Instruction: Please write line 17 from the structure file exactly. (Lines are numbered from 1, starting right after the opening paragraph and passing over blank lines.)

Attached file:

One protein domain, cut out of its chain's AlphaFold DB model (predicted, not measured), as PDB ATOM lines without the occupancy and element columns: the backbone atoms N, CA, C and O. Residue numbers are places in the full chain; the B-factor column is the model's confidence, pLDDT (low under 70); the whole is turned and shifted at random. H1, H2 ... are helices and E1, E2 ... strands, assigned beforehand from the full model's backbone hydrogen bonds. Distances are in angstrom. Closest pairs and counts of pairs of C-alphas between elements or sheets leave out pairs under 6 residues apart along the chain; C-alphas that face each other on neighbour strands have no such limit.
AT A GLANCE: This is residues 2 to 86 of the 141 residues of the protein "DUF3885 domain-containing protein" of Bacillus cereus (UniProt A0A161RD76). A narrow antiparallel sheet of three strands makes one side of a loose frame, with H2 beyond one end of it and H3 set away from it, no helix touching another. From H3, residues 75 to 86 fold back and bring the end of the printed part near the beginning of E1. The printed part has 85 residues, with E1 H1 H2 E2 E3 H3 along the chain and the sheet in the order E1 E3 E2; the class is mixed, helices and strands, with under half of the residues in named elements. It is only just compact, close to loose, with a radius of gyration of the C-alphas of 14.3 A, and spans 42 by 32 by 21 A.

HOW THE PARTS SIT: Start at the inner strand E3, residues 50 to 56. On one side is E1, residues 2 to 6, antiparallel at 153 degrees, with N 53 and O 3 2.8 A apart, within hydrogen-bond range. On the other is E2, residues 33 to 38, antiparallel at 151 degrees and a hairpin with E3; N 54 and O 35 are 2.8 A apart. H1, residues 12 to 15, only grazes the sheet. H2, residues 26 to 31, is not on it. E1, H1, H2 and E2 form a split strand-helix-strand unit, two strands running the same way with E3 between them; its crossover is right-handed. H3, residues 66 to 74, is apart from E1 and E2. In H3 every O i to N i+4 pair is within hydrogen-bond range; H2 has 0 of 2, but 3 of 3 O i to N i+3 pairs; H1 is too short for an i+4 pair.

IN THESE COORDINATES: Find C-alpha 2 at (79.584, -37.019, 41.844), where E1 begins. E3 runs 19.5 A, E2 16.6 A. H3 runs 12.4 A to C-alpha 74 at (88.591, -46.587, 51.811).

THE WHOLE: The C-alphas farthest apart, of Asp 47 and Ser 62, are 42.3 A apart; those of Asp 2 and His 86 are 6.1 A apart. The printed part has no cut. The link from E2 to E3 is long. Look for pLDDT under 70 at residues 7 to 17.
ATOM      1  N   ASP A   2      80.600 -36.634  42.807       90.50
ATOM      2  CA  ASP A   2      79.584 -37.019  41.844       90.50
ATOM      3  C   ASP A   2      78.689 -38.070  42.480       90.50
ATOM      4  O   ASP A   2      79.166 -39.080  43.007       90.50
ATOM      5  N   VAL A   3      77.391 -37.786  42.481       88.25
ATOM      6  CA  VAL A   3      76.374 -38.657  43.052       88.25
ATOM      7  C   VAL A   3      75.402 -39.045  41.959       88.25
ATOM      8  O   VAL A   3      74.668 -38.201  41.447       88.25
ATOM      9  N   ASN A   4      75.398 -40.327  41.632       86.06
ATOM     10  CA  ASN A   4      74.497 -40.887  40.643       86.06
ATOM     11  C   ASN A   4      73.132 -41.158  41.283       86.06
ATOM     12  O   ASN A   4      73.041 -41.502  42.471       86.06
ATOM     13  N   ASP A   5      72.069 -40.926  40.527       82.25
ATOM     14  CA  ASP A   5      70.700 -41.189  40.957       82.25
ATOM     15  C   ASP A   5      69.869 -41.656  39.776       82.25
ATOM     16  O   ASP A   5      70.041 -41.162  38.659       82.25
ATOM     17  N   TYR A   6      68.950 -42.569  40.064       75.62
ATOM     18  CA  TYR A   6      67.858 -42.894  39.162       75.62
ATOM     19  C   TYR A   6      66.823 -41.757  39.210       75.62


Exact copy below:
ATOM     13  N   ASP A   5      72.069 -40.926  40.527       82.25